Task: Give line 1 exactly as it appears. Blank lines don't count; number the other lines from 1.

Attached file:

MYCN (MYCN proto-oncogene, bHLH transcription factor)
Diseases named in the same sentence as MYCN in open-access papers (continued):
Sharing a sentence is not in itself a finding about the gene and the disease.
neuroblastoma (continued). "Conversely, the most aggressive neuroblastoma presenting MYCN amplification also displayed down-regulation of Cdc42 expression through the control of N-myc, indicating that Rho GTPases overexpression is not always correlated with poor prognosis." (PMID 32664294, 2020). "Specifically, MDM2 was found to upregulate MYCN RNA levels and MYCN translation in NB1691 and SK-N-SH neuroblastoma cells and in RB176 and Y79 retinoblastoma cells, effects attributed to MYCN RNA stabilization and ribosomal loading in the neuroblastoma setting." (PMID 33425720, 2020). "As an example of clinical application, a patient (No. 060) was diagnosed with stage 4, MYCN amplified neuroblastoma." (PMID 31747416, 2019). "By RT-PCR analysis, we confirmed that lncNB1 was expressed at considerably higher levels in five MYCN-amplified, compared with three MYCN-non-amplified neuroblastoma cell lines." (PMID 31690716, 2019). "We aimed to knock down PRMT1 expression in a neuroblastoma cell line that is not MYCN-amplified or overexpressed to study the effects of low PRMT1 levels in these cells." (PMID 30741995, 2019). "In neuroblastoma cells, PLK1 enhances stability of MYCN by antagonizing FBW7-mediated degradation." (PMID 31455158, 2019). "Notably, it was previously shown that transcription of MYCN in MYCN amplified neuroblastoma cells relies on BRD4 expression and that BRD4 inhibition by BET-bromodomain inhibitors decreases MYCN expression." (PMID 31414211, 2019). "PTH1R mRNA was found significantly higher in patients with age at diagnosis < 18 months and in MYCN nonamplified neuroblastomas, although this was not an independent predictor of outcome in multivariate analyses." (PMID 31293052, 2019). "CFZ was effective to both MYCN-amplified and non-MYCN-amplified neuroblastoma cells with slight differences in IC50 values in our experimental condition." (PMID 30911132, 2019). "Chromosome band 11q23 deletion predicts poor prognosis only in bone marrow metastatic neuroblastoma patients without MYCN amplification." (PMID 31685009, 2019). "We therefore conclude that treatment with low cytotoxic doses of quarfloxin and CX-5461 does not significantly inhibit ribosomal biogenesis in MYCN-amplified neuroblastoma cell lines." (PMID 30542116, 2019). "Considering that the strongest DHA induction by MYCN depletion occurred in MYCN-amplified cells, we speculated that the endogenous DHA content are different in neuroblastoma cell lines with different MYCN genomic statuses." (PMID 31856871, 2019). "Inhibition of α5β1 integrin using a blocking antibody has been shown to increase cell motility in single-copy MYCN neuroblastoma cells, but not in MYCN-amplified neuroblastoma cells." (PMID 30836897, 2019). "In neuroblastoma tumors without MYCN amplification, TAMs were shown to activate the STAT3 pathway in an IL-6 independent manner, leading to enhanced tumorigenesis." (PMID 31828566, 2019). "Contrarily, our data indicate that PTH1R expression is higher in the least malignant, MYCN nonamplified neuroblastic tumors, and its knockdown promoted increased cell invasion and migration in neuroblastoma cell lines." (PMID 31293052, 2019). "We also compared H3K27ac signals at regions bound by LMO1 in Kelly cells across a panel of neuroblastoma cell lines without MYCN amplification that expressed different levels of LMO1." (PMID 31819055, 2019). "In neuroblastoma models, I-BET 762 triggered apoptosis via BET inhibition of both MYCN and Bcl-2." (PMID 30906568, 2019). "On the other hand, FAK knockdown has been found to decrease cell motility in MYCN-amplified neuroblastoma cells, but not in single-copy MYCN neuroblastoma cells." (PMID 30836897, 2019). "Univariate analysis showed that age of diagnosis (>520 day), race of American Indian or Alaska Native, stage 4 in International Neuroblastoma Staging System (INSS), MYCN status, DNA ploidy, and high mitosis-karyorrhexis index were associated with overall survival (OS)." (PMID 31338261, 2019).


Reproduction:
MYCN (MYCN proto-oncogene, bHLH transcription factor)